For Kristi Kraft, preparing for the governor’s annual holiday open house is no piece of cake. It’s a stack of cookies.
Kraft is the baker at Abby’s Kitchen, and over the past few weeks, she and the other staff at the Juneau catering firm laid the groundwork for Tuesday night’s holiday open house at the governor’s mansion.
Each year since 1913, Alaskans have been invited to the mansion to shake the governor’s hand, tour the home’s ground floor, and enjoy holiday treats. On Tuesday night, as Juneau residents filed through the home’s front door, piles of cookes covered trays on the home’s dining room table.
“There’s so many cookies,” said Tom Roha of Abby’s Kitchen. “It’s not an everyday occurrence … I think it’s the largest even that we do featuring our baked goods.”
Abby’s Kitchen has fewer than 10 employees, and when the governor calls for help, it’s an all-hands-on-deck process, Kraft said. While she might handle the mixer, everyone wields scoops and helps where they can.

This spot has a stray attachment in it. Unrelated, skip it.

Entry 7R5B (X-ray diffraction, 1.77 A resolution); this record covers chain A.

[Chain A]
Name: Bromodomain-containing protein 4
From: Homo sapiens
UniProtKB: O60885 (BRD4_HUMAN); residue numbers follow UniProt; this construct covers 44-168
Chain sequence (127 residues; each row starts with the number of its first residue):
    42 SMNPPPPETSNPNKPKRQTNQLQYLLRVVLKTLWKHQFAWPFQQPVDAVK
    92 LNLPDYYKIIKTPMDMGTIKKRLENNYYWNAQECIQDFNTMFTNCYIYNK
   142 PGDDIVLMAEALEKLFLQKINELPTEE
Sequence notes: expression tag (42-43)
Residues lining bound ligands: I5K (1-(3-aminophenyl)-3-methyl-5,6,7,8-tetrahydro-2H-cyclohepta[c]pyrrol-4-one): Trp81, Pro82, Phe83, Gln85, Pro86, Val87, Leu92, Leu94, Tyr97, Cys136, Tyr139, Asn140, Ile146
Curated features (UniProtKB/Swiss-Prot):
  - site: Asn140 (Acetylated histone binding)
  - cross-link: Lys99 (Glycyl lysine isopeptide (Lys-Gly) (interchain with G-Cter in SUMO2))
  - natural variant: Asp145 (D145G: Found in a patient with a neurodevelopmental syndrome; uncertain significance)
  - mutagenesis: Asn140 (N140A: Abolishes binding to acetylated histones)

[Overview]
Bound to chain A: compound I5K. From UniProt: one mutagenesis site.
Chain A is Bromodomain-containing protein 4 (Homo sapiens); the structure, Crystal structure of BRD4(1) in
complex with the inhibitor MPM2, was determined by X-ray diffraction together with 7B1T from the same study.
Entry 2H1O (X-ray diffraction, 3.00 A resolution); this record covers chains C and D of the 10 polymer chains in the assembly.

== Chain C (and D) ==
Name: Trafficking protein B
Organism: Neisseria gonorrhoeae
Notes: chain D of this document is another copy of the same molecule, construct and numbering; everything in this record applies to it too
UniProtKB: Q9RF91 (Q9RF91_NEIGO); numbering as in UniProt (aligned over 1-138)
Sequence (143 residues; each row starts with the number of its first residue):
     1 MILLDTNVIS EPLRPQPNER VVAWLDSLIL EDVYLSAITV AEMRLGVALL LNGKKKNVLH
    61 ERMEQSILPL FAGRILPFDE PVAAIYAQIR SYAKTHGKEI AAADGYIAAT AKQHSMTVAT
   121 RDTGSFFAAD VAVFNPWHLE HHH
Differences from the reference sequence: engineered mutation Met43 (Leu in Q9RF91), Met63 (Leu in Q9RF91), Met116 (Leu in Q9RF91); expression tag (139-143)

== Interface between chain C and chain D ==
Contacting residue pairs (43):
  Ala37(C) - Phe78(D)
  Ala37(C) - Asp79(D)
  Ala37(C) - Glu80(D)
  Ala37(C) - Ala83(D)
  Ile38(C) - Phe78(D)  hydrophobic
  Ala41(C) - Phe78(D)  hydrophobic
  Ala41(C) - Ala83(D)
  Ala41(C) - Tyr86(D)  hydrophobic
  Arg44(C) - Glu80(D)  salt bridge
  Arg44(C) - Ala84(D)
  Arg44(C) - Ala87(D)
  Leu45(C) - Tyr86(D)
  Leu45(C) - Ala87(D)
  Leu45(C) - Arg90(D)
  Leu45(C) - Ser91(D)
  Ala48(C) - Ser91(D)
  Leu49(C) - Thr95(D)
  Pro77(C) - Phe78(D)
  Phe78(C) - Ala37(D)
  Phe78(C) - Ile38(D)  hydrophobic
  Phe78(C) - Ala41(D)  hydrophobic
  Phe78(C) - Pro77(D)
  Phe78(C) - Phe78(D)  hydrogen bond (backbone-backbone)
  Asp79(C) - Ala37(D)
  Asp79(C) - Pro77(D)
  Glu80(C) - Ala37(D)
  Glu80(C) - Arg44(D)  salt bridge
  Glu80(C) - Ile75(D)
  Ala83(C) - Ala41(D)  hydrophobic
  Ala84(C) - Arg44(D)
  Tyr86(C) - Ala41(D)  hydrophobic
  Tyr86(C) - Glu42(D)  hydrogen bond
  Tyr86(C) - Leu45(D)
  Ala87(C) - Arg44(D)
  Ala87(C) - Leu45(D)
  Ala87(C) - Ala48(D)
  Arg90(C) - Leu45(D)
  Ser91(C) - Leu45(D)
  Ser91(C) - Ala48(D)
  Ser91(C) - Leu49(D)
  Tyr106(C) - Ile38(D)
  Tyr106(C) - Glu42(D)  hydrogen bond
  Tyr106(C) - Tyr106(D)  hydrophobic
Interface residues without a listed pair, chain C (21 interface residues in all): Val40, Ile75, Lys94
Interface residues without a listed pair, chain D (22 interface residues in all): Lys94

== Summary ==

If they could devote their entire time to the governor’s order, it would take a full week of eight-hour days to get ready, she estimates. But the governor isn’t their only customer, so the baking and prep work is spread out.
“We have a system in place,” Roha said, explaining that the cookies were delivered to the house the night before.
On the night of the open house, Roha and Kraft were among the crowd making sure everything was just right.
In the living room adjacent to the platters of cookies, Gov. Bill Walker recalled years growing up when his family couldn’t afford to buy presents: They had to make their own.
“I never, ever, thought when I was making a present that I would ever be in this house,” he said.
He said the annual open house, which brings hundreds of Juneau residents through the doors of the home, is “a wonderful Alaska tradition, it’s a wonderful Juneau tradition.”
“For me, it’s very humbling,” Walker said. “I do think about the prior governors that were here with their families.”
Lt. Gov. Byron Mallott pointed out that this year’s Christmas tree comes from his hometown of Yakutat, and first lady Donna Walker introduced three grandchildren who were present for the open house.
Before opening the home’s doors to the general public, Walker offered his Christmas wish for Alaskans:
“Good health. I hope that everybody has a safe holiday. We are looking forward to the upcoming year, 2018, of good things happening in Alaska, and we look forward to being part of that.”
• Contact reporter James Brooks at firstname.lastname@example.org or call 523-2258.